Daily Topics - Monday August 9th, 2010

The New England Salem Children’s Village provides a home and nurturing environment for neglected and emotionally disturbed children. The States are behind in making their payments to kids in care so we need your help, if you can. Even $10 or $25 is helpful. You can donate at www.salemchildrensvillage.org

Quote of the Day: Never has there been a good war or a bad peace. -- Benjamin Franklin

Hour One: Limbaugh, Beck and Planet of the Apes...really?

Hour Two: Countdown to Zero - why the push for nuclear disarmament is even more important than ever - JOe Cirincione of the Ploughshares Fund will be here www.takepart.com/countdowntozero; Plus, aid workers killed in Afghanistan - Robert Greenwald will be here with the latest www.rethinkafghanistan.com

Hour Three: A new study links early puberty in girls, obesity and breast cancer - Dr. Susan Pinney, co-author of the study, will be here http://healthnews.uc.edu/experts/?/2970/

Comments

n8chz's picture
n8chz 6 years 17 weeks ago
#1

1:18 into the show and still no comments? Is it because we have a substitute teacher?

gerald's picture
gerald 6 years 17 weeks ago
#2

@n8chz, Thom has very good substitutes for his show. I have good days for commenting and bad days for commenting. As an American I find that surviving in this numb nuts country very difficult. I will also find myself emotional drained from all the nonsense we hear as news. People will also need a respite from commenting. There is also need for recuperation from all the jackboots stomping on my face.

gerald's picture
gerald 6 years 17 weeks ago
#3

We need nuclear disarmament. These words are smoke and mirrors as well as bait and switch tactics. We hear that America has reached accord with Russia on arms reduction. Yet, our nuclear arsenal grows daily. I am tired of the rhetoric on this subject.

n8chz's picture
n8chz 6 years 17 weeks ago
#6

Yah KPOJ is an excellent stable of substitute teachers, as is the greater Portland area as a whole, I'm sure.

gerald's picture
gerald 6 years 17 weeks ago
#8

Does anyone doubt that once a society ceases to be able to afford schools, public transit, paved roads, libraries and street lights -- or once it chooses not to be able to afford those things in pursuit of imperial priorities and the maintenance of a vast Surveillance and National Security State -- that a very serious problem has arisen, that things have gone seriously awry, that imperial collapse, by definition, is an imminent inevitability?

gerald's picture
gerald 6 years 17 weeks ago
#11
harry ashburn 6 years 17 weeks ago
#12

Dear Gerald: your first post said: " I have good days for commenting and bad days for commenting."

um.....which , do you consider, is today?

gerald's picture
gerald 6 years 17 weeks ago
#13

@harry ashburn, I do not know how to answer. I remember hearing and seeing seven and one half hours of progressive shows for five days. I could not keep pace with those numbers and have a fully functioning brain. I found myself in a numb nut progressive state. Here was my schedule - Thom, three hours, Ed Shultz, two and one half hours (one and one half hours radio and one hour television), Keith, one hour TV, and Rachel, one hour TV. I am down to Thom for three hours.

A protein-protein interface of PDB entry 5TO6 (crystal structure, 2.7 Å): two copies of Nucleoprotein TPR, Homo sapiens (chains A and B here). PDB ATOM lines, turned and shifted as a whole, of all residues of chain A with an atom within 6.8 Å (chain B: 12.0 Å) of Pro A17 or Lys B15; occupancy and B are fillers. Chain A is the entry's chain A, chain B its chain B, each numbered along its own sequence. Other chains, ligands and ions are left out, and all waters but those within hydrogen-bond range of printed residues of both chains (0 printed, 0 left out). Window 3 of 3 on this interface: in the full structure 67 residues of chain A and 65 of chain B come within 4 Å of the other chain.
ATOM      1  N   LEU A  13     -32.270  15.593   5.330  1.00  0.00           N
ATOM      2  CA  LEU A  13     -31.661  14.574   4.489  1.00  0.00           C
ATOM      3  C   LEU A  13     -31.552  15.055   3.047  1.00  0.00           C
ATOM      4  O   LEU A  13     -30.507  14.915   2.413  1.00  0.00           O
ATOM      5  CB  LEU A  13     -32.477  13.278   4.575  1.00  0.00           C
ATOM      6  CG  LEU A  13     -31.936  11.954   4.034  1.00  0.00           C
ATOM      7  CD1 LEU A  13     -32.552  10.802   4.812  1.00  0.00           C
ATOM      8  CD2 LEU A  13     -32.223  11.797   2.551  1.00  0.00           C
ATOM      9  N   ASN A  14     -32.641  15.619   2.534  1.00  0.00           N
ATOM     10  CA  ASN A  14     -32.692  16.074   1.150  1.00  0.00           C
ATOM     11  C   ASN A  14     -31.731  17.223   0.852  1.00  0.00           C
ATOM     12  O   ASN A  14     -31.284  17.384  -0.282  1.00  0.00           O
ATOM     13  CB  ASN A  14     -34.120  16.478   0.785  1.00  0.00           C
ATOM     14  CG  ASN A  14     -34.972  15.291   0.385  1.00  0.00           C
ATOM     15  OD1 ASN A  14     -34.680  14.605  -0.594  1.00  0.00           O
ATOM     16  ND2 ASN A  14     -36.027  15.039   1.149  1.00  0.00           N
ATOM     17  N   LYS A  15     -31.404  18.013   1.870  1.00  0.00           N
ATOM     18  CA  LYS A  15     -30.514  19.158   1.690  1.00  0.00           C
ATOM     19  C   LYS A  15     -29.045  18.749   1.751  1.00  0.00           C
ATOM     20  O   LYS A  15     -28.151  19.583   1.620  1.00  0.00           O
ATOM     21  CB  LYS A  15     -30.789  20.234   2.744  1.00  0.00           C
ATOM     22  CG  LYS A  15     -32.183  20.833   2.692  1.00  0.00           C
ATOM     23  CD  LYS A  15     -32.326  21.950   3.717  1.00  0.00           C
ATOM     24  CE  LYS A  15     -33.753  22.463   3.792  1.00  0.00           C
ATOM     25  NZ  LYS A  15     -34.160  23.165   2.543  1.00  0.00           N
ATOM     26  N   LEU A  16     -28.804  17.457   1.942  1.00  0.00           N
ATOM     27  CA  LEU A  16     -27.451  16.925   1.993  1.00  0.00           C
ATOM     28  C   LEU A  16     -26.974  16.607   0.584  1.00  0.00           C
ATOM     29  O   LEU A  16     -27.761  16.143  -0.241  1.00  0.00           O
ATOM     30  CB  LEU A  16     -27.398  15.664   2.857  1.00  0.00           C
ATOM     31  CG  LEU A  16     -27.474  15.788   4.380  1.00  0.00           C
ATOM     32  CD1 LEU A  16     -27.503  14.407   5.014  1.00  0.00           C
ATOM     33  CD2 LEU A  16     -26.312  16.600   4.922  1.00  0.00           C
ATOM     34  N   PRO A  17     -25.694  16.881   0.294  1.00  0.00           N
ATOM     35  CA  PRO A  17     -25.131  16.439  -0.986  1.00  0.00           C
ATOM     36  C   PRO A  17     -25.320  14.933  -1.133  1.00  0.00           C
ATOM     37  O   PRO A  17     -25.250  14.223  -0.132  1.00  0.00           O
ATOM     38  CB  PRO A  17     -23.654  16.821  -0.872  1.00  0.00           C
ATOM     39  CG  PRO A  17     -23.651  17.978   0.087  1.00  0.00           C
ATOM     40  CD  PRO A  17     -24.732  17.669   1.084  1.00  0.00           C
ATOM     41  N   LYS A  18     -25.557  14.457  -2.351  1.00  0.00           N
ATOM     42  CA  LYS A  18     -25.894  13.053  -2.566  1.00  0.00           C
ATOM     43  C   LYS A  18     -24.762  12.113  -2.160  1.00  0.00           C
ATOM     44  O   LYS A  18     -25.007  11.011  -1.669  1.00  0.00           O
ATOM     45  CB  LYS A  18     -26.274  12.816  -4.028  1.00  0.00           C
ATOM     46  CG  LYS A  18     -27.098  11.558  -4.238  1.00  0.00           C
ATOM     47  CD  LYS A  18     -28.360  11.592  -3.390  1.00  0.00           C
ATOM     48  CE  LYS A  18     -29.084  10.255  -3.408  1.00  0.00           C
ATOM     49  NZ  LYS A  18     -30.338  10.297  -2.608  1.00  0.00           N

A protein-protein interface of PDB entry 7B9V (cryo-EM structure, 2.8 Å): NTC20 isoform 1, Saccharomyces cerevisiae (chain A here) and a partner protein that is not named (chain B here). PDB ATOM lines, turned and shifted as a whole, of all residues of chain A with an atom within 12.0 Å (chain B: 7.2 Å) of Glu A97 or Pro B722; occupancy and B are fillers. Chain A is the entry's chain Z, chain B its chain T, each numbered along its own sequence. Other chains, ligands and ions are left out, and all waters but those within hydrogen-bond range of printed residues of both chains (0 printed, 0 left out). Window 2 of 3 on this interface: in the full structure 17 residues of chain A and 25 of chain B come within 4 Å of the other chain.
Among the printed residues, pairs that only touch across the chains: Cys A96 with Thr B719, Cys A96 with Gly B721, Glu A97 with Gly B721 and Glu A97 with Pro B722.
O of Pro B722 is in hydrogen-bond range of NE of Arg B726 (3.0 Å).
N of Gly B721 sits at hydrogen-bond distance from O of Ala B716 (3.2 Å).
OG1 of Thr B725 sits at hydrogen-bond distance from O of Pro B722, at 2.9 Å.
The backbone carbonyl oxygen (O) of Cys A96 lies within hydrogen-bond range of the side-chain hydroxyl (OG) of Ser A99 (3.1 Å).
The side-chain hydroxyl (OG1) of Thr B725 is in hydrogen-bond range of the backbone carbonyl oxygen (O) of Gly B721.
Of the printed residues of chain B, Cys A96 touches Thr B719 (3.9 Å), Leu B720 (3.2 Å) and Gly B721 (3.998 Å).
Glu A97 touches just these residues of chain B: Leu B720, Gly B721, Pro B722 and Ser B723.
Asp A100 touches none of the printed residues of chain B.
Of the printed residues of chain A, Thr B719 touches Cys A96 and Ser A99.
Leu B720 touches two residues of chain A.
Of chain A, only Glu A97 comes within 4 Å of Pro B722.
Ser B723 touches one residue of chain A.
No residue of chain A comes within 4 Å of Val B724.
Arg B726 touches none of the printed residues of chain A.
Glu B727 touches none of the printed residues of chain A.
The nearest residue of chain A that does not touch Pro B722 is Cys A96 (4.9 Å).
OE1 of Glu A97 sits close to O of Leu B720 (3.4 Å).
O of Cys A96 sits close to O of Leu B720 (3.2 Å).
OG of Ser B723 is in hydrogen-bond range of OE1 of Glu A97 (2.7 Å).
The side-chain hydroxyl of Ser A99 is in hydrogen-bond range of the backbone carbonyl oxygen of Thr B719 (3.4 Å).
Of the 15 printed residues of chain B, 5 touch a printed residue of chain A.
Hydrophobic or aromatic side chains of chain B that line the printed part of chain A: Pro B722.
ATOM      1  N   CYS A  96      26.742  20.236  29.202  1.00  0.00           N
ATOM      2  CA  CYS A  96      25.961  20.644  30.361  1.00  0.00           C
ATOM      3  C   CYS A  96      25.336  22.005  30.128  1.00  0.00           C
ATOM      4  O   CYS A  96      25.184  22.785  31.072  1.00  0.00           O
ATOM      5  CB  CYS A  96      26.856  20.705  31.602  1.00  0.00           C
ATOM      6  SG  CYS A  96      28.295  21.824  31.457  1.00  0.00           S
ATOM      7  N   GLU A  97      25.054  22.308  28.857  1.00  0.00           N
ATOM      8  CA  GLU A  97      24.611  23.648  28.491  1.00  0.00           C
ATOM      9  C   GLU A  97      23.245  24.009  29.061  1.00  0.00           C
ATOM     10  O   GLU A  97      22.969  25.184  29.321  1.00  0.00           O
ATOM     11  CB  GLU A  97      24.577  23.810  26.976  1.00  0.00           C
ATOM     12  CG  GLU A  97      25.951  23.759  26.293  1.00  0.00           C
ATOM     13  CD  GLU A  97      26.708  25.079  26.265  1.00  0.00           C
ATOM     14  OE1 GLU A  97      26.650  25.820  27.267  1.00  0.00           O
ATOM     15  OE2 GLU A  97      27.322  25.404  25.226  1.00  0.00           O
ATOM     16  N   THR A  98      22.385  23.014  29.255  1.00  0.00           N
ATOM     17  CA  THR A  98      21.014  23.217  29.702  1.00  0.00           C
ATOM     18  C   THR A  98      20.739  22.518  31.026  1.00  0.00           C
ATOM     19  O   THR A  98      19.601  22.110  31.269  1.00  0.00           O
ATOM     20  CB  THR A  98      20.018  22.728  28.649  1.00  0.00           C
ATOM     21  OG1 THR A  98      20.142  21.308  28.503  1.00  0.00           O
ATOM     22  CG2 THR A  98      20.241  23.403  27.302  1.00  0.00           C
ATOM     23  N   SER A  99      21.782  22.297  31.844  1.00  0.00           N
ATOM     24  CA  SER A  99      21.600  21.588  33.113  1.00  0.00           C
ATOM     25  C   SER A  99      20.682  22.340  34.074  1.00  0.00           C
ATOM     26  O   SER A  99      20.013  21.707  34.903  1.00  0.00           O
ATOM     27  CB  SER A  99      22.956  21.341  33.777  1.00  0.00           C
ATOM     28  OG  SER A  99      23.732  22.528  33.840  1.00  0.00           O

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From The Thom Hartmann Reader:
"Right through the worst of the Bush years and into the present, Thom Hartmann has been one of the very few voices constantly willing to tell the truth. Rank him up there with Jon Stewart, Bill Moyers, and Paul Krugman for having the sheer persistent courage of his convictions."
Bill McKibben, author of Eaarth
From Cracking the Code:
"Thom Hartmann ought to be bronzed. His new book sets off from the same high plane as the last and offers explicit tools and how-to advice that will allow you to see, hear, and feel propaganda when it's directed at you and use the same techniques to refute it. His book would make a deaf-mute a better communicator. I want him on my reading table every day, and if you try one of his books, so will you."
Peter Coyote, actor and author of Sleeping Where I Fall
From Cracking the Code:
"No one communicates more thoughtfully or effectively on the radio airwaves than Thom Hartmann. He gets inside the arguments and helps people to think them through—to understand how to respond when they’re talking about public issues with coworkers, neighbors, and friends. This book explores some of the key perspectives behind his approach, teaching us not just how to find the facts, but to talk about what they mean in a way that people will hear."
to understand how to respond when they’re talking about public issues with coworkers, neighbors, and friends. This book explores some of the key perspectives behind his approach, teaching us not just how to find the facts, but to talk about what they mean in a way that people will hear."